• Michael Inman

25th march : Save Our Seeds! Saving seeds at the Salisbury Centre.

Updated: Sep 23

Today was a Gloriously sunny day!. Last week I found out through Jonathan a local community artist about the Salisbury centre close to the centre of Edinburgh's South Clerk St whom work with the community and the environment, and recently set up a series of sustainable talks and projects.

Today I joined in with exploring there community seed libary and talks based on seeds, how we can learn, collect and save them ourselves and potentially create our very own seed libraries - So perfect for what im looking to do at the Craigmillar now centre.

The talk was set within the incredible gardens that where already buzzing with life and was a fascinating journey starting at why seeds are important to understanding how seeds are created in the first place. Its fascinating to think that some plants only need themselves to produce a seed through pollination whilst others need more variety. Hybrids where two very different plants cross pollinate could even lead to totally different seeds and future plants! so there is so much more to seeds than simply waiting for autumn and picking them off the plant.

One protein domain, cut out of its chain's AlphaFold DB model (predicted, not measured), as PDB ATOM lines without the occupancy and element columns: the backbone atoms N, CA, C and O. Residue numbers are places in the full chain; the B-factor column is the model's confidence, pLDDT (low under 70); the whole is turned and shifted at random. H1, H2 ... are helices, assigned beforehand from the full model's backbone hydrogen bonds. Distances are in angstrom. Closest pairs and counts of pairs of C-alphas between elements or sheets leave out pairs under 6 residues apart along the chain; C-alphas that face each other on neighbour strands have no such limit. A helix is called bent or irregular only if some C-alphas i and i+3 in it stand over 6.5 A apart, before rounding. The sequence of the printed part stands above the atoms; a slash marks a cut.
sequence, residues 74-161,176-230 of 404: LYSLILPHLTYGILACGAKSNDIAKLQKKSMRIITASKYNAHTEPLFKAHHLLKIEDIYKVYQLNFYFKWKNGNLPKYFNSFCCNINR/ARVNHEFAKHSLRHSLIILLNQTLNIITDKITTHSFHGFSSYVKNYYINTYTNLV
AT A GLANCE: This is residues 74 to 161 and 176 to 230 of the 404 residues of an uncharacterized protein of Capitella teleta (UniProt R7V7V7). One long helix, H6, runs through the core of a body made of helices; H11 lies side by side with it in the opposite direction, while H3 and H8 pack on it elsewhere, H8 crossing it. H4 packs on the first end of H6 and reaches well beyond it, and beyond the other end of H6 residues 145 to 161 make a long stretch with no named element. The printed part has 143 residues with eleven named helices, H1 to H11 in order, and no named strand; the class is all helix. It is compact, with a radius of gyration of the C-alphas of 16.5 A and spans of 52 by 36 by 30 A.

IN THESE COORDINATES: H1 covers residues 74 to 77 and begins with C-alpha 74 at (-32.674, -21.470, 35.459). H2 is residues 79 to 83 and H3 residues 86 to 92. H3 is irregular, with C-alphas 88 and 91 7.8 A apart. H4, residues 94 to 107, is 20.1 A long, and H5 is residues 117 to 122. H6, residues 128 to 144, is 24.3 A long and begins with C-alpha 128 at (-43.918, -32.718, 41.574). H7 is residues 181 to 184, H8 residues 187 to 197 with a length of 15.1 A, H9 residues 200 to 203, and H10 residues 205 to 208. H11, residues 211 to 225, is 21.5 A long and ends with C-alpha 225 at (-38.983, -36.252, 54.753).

To think to that how a plant is pollinated too whether you decide to pollinate the plant yourself for a specific seed or whether naturally it occurs by wind or insect or bird as in some cases abroad is crucial to what seed is produced, only adds more to the fascinating science of seeds.


There was also a wonderfully interesting exploration of different kinds of seeds within the garden, for a important question is often where is the seed?. some plants like Calendula marigolds for instance wich ill be growing in the dye garden produce tough almost insect looking seeds right at the base of the old flower head. some seeds are expected to be eaten by birds for instance too, so gentle rubbing with fine sandpaper might be a requirement for some stone seeds to replicated the birds stomach digesting its hard outer seed shell. As with the amazing science of seeds, we also learnt a lot of practical tips in keeping a seed libary, for instance the best storage conditions are cool, dark, dry and clean and that seeds like many other things in life have a life expectancy, at the centre they keeping seeds for 1-5 years for after that its uncertain whether the seed will be alive or not. To help see the health of a seed collection too, there is a check we can do where we select a couple from the batch and cut them open. if they are hollow or empty that means there is no food supplied in the seed and that its died but if its dense and full that would mean a healthy seed.

Overall the whole afternoon was wonderful at the centre and I honestly learnt so much about seeds and plants! its really opened my eyes to how things work but also to how exiting and fun a process of seed collecting can be. If honest now im quite exited myself to be establishing our very own seed libary at Craigmillar Now.

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